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Asia's Emerging Environmental Problems and Some Possible Thoughts on Developing Solutions

Published by the American Society of Agricultural and Biological Engineers, St. Joseph, Michigan

Citation:  Paper number  08,  2003 ASAE Annual Meeting . (doi: 10.13031/2013.15058) @2003
Authors:   Ramesh Kanwar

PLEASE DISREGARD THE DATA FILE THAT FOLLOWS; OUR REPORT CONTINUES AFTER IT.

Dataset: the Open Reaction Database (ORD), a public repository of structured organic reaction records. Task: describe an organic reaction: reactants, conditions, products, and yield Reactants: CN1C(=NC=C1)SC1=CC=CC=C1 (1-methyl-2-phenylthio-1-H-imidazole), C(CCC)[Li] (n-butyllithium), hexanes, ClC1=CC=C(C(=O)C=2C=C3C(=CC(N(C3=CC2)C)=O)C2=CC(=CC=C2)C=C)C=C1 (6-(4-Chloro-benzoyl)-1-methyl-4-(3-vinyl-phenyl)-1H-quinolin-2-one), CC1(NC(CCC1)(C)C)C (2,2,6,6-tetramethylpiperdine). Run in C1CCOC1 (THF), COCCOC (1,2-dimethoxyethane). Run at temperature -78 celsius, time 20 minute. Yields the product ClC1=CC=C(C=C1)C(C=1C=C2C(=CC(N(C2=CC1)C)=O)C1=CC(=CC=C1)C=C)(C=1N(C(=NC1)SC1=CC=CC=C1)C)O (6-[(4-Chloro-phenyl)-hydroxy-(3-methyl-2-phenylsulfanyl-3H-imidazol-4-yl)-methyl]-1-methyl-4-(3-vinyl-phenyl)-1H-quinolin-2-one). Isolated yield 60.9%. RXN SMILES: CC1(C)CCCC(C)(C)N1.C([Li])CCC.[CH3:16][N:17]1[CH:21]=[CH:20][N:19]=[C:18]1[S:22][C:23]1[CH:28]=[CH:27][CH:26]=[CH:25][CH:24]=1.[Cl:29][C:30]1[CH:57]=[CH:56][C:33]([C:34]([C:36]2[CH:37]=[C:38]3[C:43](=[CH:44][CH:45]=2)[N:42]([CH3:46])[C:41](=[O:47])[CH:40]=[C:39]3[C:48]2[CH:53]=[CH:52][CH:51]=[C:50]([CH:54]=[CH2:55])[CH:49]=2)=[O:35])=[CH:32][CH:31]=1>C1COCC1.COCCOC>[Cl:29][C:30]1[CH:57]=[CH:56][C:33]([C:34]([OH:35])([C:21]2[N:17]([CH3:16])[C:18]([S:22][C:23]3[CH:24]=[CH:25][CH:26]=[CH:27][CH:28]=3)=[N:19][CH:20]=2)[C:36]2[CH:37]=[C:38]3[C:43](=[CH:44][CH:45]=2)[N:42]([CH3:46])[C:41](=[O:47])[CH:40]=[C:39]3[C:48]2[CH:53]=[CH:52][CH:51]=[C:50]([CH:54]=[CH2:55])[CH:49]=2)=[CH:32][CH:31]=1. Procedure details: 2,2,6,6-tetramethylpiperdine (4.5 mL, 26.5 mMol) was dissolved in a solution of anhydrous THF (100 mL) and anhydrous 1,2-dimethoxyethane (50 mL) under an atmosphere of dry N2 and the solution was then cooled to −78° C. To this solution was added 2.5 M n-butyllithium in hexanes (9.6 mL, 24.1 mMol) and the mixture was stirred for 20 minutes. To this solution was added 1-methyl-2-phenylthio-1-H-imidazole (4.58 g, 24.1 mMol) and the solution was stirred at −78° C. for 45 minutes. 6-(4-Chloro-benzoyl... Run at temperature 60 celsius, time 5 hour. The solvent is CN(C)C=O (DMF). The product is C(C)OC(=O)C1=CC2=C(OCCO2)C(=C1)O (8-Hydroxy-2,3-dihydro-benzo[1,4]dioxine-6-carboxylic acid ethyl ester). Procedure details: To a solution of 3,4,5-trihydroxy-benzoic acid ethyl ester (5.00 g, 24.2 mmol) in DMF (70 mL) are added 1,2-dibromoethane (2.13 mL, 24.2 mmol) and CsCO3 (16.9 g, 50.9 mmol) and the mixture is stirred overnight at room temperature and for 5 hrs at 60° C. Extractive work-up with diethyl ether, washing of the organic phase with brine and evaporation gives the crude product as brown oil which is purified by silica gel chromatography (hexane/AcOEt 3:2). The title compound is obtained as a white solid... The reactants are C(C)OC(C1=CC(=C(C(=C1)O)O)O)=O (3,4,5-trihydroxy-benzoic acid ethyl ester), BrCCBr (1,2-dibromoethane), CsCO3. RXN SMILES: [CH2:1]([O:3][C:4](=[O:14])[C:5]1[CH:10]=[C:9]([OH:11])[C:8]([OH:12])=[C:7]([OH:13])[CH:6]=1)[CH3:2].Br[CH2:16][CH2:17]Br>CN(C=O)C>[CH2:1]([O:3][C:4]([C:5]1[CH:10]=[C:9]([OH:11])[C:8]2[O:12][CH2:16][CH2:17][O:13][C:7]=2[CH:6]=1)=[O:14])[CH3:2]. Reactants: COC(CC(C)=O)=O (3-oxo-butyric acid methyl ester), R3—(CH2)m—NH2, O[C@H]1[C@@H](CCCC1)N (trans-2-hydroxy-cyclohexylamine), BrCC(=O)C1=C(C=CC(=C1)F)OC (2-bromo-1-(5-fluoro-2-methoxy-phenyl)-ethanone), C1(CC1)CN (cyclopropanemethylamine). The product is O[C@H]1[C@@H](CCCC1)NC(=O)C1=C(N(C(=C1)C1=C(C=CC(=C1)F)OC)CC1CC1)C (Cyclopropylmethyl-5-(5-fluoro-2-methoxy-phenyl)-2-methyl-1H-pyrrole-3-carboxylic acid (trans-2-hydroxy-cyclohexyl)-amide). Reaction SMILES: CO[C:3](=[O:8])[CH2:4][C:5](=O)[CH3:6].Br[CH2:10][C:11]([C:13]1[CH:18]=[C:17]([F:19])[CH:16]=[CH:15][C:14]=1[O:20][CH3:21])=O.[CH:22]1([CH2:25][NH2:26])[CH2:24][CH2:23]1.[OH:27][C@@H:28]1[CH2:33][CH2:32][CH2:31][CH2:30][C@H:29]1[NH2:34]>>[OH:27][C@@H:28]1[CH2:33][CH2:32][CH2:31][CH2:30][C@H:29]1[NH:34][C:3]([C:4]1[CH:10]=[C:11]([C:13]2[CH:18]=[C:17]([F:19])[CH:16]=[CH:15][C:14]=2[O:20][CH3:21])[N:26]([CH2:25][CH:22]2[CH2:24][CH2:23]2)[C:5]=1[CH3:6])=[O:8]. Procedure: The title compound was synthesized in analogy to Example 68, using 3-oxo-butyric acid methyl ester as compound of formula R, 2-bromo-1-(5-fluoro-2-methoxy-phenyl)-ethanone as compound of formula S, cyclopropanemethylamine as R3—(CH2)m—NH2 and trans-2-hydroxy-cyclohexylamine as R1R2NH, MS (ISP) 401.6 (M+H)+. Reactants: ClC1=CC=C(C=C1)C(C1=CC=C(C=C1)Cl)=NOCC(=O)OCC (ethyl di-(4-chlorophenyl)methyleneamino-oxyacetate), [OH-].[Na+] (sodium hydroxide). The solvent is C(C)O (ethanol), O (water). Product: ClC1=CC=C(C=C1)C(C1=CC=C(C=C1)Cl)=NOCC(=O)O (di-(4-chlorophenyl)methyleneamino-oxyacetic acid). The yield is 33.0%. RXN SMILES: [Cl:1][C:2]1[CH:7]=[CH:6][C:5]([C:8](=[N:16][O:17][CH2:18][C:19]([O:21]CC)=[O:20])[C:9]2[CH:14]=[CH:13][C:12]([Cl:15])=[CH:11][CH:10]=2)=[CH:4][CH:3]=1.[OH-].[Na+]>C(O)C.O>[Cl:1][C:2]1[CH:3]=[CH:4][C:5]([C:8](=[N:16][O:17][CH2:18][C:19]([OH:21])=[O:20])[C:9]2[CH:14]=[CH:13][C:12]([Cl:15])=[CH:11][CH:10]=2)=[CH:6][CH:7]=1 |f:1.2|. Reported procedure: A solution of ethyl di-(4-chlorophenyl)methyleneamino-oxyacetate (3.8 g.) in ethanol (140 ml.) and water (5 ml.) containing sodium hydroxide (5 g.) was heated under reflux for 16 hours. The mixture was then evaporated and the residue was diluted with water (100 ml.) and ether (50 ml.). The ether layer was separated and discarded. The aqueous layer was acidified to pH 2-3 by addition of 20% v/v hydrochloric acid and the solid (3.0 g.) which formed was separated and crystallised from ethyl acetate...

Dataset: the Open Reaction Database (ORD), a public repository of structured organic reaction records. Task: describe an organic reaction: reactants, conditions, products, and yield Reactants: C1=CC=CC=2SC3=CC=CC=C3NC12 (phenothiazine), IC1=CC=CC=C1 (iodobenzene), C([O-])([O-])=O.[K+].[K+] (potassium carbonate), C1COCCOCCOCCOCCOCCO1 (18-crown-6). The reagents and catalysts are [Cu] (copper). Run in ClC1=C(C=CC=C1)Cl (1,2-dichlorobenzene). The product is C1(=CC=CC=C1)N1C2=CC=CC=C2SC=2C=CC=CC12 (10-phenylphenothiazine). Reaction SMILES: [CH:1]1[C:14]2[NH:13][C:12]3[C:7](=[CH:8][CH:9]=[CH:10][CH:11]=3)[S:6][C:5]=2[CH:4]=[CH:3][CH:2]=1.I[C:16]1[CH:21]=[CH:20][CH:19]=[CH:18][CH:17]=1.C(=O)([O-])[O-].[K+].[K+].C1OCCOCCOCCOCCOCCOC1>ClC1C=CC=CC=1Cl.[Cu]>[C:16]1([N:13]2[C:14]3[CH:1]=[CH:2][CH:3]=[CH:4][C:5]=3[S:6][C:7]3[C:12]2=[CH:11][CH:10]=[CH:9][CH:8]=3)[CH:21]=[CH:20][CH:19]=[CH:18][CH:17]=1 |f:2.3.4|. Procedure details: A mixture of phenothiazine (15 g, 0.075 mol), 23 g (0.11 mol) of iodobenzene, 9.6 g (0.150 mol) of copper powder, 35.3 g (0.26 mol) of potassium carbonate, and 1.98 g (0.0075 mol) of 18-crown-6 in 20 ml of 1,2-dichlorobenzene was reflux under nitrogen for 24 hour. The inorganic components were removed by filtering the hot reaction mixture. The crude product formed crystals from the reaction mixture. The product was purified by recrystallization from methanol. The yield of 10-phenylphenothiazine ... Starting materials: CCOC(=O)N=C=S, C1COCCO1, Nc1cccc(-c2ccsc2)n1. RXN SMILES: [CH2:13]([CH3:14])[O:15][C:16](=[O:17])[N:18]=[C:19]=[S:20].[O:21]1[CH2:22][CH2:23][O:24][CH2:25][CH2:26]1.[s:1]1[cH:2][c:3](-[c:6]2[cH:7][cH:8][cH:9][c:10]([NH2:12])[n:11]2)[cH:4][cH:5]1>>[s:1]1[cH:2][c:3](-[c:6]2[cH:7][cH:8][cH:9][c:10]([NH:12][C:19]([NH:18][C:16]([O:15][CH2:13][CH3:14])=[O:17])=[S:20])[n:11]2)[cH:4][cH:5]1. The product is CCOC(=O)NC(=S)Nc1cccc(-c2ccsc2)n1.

Recent trends in global population growth rates show that growth rates have been declining recently but by 2050 the planet could have more than 9 billion people. Increased population rates have added more than 2.3 billion on earth between 1970 and 2000. If we look at the global picture on availability of water supplies and capacity of land to produce food, we see a frightening outlook. The impact of increased population on the environment will be severe. While as much as 95 percent of the world population growth is projected in the developing countries where, by the year 2050, 87 percent of the world population is expected to live in the developing countries and most of this increase will be in Asia. More than 21% of world population lives in South Asia. India and China together have more than 36% of the world population to feed This will add enormous stress on the available soil, water, energy resources for domestic, industrial, and agricultural use. Although world food grain production has increased significantly but much of improvement in increasing grain production has occurred in Asia (particularly India and Pakistan) as a result of green revolution and the availability of increased water use for irrigation. In spite of these grains, 830million people remain under nourished - 45% in India and China alone. Although average food production has kept pace with the increased population but environmental quality has deteriorated steadily because of intensification of agriculture and lack of investment on sanitation and to maintain potable water for drinking. One of the most important questions facing today society is, how to produce enough food to feed the increasing human population in the world. Another parallel question facing the society is, how much water would be needed to produce enough food to feed the increasing population. Answers to these questions are not easy.

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